Eleanor Powell: [00:02:16] And over time, they've diverged with the House, had so many people, they had to sort of corral folks and create more rules to have more structure and order the Senate, because they had a small number, a smaller number of delegates sort of maintain their sort of relatively loose structure.
Hannah McCarthy: [00:02:31] So by way of example, here's a vote on the floor of the House.
House Vote: [00:02:35] Those in favor say I. Those opposed say no. The no's have it. The motion is not the speaker. Mr. Speaker, the gentleman from Texas is right. He now as the recorded vote.
Hannah McCarthy: [00:02:50] And here is a vote on the floor of the Senate.
Senate Vote: [00:02:52] Mr. Boehner, Mrs. Blackburn, Mr. Blumenthal. Mr. Blunt. Mr. Booker.
Hannah McCarthy: [00:03:05] So the Senate with its 100 members, is considerably quieter than the 435 member House and trying to corral nearly 500 people with lots of very strong ideas means you need rules, lots of rules.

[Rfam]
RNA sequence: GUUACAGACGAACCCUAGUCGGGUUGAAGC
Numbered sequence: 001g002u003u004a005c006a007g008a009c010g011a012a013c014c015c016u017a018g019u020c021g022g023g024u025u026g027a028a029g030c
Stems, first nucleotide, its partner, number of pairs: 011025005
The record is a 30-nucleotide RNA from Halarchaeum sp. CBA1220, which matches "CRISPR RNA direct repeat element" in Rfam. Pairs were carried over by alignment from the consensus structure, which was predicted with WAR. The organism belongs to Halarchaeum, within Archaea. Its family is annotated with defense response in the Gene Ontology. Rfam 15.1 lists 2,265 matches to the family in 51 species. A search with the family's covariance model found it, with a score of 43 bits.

Eleanor Powell: [00:03:25] The House is so big with 435 members. If you let everyone talk endlessly or even talk a fair bit about any piece of legislation, it would just take you forever to pass it. And so the two chambers evolved along these very different paths where, you know, if you actually look at the text of the rules of the two chambers the House has, rules are twice as large as the Senate's just in terms of the number of words. There's just a lot more structure in place for the majority party to try to control what happens in the House.